“ The Indians had two canoes; Marguerite was conveyed to one, Louis to the other-and both canoes were rowed into the Oswegatchie, and up the stream as fast as it was possible to impel them against the current of the river.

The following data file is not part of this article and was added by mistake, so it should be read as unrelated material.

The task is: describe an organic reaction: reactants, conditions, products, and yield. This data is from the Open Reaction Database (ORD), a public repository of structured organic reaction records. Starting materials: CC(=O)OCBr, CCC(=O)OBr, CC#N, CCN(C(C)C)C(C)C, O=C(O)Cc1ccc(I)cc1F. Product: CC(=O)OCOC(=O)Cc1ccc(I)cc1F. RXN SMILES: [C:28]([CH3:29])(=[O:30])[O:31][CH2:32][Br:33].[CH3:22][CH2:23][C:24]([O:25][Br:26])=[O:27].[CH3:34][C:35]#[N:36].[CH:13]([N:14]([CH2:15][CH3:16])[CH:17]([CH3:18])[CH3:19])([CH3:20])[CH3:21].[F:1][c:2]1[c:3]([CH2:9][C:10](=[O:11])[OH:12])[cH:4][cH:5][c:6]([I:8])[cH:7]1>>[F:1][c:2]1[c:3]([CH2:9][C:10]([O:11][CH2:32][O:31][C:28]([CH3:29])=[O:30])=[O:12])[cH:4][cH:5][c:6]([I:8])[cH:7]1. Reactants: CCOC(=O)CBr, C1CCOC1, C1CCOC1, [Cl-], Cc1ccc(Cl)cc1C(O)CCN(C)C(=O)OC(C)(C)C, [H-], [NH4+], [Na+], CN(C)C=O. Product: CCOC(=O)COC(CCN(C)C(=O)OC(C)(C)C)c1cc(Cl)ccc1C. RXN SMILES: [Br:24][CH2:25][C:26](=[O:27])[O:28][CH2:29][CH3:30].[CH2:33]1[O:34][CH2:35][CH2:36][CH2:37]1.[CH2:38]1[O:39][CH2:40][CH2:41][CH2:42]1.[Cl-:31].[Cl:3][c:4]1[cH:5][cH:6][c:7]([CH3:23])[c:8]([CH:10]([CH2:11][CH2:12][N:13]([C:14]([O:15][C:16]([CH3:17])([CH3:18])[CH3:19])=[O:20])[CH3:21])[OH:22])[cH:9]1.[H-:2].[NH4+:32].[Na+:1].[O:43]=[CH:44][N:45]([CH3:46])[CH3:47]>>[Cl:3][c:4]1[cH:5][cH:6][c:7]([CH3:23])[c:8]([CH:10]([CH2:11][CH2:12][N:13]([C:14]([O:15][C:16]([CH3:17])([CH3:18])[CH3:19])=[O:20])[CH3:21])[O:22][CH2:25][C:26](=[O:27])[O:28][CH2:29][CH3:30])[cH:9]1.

Not a word nor cry escaped the boy: he seemed intent on some purpose, and when the canoe approached near the shore, he took off a miliiary cap he wore, and threw it so skilfully that it lodged, where he meant it should, on the branch of a tree which projected over the water. There was a long white feather in the cap. The Indians had observed the boy's movement—they held up their oars for å moment, and seemed to consult whether they should return and remove the cap; but after a moment, they again dashed their oars in the water, and proceeded forward. They continued rowing for a few miles, and then landed; hid their canoes behind so: ne trees on the river's bank, and plunged into the woods with their prisoners, It seems to have been their intention to have returned to their candes in the morning, and they had not proceeded far from the shore, when they kindled a fire, and prepared some food, and offered a share of it to Marguerite and Louis. Poor Marguerite, as you may suppose, had no mind to eat; but Louis, saith tradition, ate as heartily as if he had been safe within the walls of the fort. After the supper, the Indians stretched themselves before the fire, but not till they had taken the precaution to bind Marguerite to a tree, and to compel Louis to lie down in the arms of his uncle Mecumeh. Neither of the prisoners, as you may imagine, closed their eyes. Louis kept his fixed on his mother. She sat upright beside an oak tree; the cord was fastened around her waist, and bound around the tree, which had been blasted by lightning; the moon poured its beams through the naked branches upon her face, convulsed with the agony of despair and fear. With one hand she held a crucifix to her lips; the other was on her rosary. The sight of his mother in such a situation, stirred up daring thoughts in the bosom of the heroic boy-but he lay powerless in his uncle's naked brawny arms. He tried to disengage himself, but at the slightest movement, Mecumeh, though still sleeping, seemed conscious, and strained him closer to him. At last the strong sleep, that in the depth of the night steeps the senses in utter forg-tfulness, overpowered him—his arms relaxed their hold, and dropped beside him, and left Louis free.